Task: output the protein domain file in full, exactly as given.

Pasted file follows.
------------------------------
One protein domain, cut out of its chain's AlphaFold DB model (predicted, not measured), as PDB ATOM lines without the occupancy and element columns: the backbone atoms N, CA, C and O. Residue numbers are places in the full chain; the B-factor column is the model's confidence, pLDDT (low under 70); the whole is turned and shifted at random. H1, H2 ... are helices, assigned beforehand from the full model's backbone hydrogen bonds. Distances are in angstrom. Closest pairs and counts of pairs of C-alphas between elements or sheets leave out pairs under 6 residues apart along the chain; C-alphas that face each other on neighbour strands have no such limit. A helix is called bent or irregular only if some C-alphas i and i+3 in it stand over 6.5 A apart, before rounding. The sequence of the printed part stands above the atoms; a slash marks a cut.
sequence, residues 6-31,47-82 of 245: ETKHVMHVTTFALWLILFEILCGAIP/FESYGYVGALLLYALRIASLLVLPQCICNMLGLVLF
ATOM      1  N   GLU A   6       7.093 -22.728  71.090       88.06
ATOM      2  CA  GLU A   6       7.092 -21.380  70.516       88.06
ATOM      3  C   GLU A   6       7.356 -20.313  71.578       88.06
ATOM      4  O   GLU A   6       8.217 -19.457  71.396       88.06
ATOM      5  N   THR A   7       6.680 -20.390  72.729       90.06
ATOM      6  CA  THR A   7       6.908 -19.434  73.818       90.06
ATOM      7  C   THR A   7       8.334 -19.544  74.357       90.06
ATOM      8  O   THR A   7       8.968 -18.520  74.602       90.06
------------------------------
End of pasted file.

One protein domain, cut out of its chain's AlphaFold DB model (predicted, not measured), as PDB ATOM lines without the occupancy and element columns: the backbone atoms N, CA, C and O. Residue numbers are places in the full chain; the B-factor column is the model's confidence, pLDDT (low under 70); the whole is turned and shifted at random. H1, H2 ... are helices, assigned beforehand from the full model's backbone hydrogen bonds. Distances are in angstrom. Closest pairs and counts of pairs of C-alphas between elements or sheets leave out pairs under 6 residues apart along the chain; C-alphas that face each other on neighbour strands have no such limit. A helix is called bent or irregular only if some C-alphas i and i+3 in it stand over 6.5 A apart, before rounding. The sequence of the printed part stands above the atoms; a slash marks a cut.
sequence, residues 6-31,47-82 of 245: ETKHVMHVTTFALWLILFEILCGAIP/FESYGYVGALLLYALRIASLLVLPQCICNMLGLVLF
ATOM      1  N   GLU A   6       7.093 -22.728  71.090       88.06
ATOM      2  CA  GLU A   6       7.092 -21.380  70.516       88.06
ATOM      3  C   GLU A   6       7.356 -20.313  71.578       88.06
ATOM      4  O   GLU A   6       8.217 -19.457  71.396       88.06
ATOM      5  N   THR A   7       6.680 -20.390  72.729       90.06
ATOM      6  CA  THR A   7       6.908 -19.434  73.818       90.06
ATOM      7  C   THR A   7       8.334 -19.544  74.357       90.06
ATOM      8  O   THR A   7       8.968 -18.520  74.602       90.06